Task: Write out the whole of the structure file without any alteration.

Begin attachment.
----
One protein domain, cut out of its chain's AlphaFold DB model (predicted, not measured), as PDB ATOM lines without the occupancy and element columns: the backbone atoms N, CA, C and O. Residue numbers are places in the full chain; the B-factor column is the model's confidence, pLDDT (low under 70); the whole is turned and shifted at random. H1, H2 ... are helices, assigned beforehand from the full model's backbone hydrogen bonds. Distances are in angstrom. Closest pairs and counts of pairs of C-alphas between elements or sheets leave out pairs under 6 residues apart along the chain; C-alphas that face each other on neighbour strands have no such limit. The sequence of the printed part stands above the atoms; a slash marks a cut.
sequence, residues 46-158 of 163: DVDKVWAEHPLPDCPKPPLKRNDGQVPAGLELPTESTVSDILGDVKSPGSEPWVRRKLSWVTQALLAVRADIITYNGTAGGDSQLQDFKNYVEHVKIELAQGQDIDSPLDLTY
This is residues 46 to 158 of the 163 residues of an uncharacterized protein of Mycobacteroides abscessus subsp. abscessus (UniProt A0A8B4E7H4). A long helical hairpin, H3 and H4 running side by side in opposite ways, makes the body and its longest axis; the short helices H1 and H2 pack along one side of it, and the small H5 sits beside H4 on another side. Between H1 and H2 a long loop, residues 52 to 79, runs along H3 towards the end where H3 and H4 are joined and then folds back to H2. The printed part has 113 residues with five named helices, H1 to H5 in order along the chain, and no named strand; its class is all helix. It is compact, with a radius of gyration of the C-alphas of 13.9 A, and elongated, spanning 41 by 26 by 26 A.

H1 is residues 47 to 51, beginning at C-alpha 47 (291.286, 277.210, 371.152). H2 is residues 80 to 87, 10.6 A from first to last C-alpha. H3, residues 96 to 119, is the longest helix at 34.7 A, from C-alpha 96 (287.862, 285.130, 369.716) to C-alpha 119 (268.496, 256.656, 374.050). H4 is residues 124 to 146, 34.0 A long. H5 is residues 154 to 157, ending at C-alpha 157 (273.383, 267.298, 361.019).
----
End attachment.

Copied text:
One protein domain, cut out of its chain's AlphaFold DB model (predicted, not measured), as PDB ATOM lines without the occupancy and element columns: the backbone atoms N, CA, C and O. Residue numbers are places in the full chain; the B-factor column is the model's confidence, pLDDT (low under 70); the whole is turned and shifted at random. H1, H2 ... are helices, assigned beforehand from the full model's backbone hydrogen bonds. Distances are in angstrom. Closest pairs and counts of pairs of C-alphas between elements or sheets leave out pairs under 6 residues apart along the chain; C-alphas that face each other on neighbour strands have no such limit. The sequence of the printed part stands above the atoms; a slash marks a cut.
sequence, residues 46-158 of 163: DVDKVWAEHPLPDCPKPPLKRNDGQVPAGLELPTESTVSDILGDVKSPGSEPWVRRKLSWVTQALLAVRADIITYNGTAGGDSQLQDFKNYVEHVKIELAQGQDIDSPLDLTY
This is residues 46 to 158 of the 163 residues of an uncharacterized protein of Mycobacteroides abscessus subsp. abscessus (UniProt A0A8B4E7H4). A long helical hairpin, H3 and H4 running side by side in opposite ways, makes the body and its longest axis; the short helices H1 and H2 pack along one side of it, and the small H5 sits beside H4 on another side. Between H1 and H2 a long loop, residues 52 to 79, runs along H3 towards the end where H3 and H4 are joined and then folds back to H2. The printed part has 113 residues with five named helices, H1 to H5 in order along the chain, and no named strand; its class is all helix. It is compact, with a radius of gyration of the C-alphas of 13.9 A, and elongated, spanning 41 by 26 by 26 A.

H1 is residues 47 to 51, beginning at C-alpha 47 (291.286, 277.210, 371.152). H2 is residues 80 to 87, 10.6 A from first to last C-alpha. H3, residues 96 to 119, is the longest helix at 34.7 A, from C-alpha 96 (287.862, 285.130, 369.716) to C-alpha 119 (268.496, 256.656, 374.050). H4 is residues 124 to 146, 34.0 A long. H5 is residues 154 to 157, ending at C-alpha 157 (273.383, 267.298, 361.019).